Homeowner Articles AC Not Cooling

America boasts many different climates, each with unique appeal. Warm indoor air takes the chill out of cool outdoor environments that experience mild seasons.

A high-quality, efficient air conditioner or central air conditioning system turns any indoor space into an oasis in the hottest climates.

Today, more than 80% of U.S. homes use some form of AC system. Modern ac units feature improved cooling power and energy efficiency.

With so many homes using air conditioners, air conditioner services such as installation, maintenance, and repair are more accessible than ever.

Even with so many different makes and models of air conditioning systems, troubleshooting your central air system or ac unit doesn’t have to be complicated. If you notice your AC not cooling, take quick action to save money and time on possible repairs.

At Upstate Home Maintenance Services, we have over 15 years of experience in the HVAC installation and repair industry. This blog brings our expertise to you as we discuss six common reasons your air conditioner system won’t cool, followed by the best fixes for each.

For more information about repairs and other services for air conditioners, keep reading or reach out to Upstate Home Maintenance Services today.

Blog Table of Contents

6 Fixes for a Central Air Conditioner That Isn’t Cooling

While today’s air cooling systems offer advanced features and state-of-the-art energy efficiency, AC units often break down for typical reasons. Below are the six most common reasons why your air conditioner won’t cool.

1. Clogged or Dirty Filters

dirty filter being replaced

The Issue

A clogged or dirty air filter is the most likely reason for any air conditioner not cooling. Over time, dirt, pet hair, dust, or other airborne particles collect in the air filter in your ac unit or central air conditioner.

When the air filter becomes clogged, lack of air flow stresses the rest of the air conditioning system, causing damage to the fan motor, condenser fan, and other components. Under enough stress, the entire system stops cooling or shuts down.

How to Solve it

The best fix for reduced airflow involves cleaning or replacing your system’s air filter. Begin by turning off the power to your outdoor unit or air conditioning system. After locating the air filter, clean the filter using a vacuum cleaner brush attachment.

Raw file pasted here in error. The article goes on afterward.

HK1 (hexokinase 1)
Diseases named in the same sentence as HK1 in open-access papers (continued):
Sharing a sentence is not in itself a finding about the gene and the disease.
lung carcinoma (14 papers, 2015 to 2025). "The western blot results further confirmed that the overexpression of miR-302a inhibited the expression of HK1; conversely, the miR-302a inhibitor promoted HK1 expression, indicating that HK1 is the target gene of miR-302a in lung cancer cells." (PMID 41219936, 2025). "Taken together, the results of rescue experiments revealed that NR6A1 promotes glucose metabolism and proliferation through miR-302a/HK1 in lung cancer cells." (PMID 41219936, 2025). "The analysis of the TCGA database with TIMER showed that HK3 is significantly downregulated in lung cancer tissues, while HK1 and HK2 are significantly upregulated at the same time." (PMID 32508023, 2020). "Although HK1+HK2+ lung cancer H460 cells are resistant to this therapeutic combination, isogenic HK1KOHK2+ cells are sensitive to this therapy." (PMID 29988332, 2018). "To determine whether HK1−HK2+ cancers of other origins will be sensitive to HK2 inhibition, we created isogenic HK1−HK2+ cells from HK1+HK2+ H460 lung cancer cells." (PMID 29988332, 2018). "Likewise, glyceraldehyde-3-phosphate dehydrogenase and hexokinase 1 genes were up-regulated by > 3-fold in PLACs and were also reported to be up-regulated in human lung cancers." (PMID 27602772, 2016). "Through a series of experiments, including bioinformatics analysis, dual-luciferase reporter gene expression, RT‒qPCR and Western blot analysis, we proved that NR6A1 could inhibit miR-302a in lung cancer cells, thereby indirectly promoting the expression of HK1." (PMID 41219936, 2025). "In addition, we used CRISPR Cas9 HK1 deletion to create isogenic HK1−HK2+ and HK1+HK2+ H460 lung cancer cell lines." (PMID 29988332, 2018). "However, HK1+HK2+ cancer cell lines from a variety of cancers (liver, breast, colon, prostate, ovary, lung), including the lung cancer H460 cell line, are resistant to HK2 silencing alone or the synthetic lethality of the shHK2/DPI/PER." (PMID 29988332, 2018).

If the filter still appears clogged or dirty, replace it with the same make and type of filter. To ensure the installation of the correct filter, consult an HVAC professional for more help.

If your air conditioner still isn’t cooling after a filter replacement, you may be facing a different problem. Keep reading for more information.

2. Frozen or Clogged Condenser or Evaporator Coil

Frozen Evaporator coil in air handler

The Issue

A clean, functioning evaporator coil keeps an air cooling system free of water or ice buildup. Properly maintained condenser coils ensure the distribution of refrigerant. A damaged or dirty coil places your entire ac system in jeopardy and reduces indoor air quality.

In any outdoor system or window AC unit, mildew buildup, clogs, and other issues frequently result in a damaged condenser or frozen evaporator coil.

When coils are frozen, ice builds up within the ac unit. This ice blocks the system’s cooling process, preventing your unit from blowing cold air or resulting in a system shutdown.

How to Solve it

Defrost the evaporator coils in your ac units by turning off the system’s power. Inspect your system for a frozen or damaged evaporator coil.

This solution gives the frozen coil time to thaw while preventing costly damage to your fan coil cabinet or condenser unit. Still, it only serves as a temporary fix. A frozen evaporator coil or clogged condenser coil indicates an underlying issue.

Coils require experience to troubleshoot and replace. Call a reputable HVAC service provider to safely inspect your outdoor condenser unit and efficiently repair your temperature control system’s coils.

3. Low or Leaking Refrigerant

HVAC tech checking low refrigerant

The Issue

AC systems use refrigerants as part of the cooling process. Over time, damage or wear on refrigerant lines results in a refrigerant leak.

Copper refrigerant tubing commonly causes refrigerant leaks. This type of piping or tubing corrodes quickly, which results in leaks and costly damage.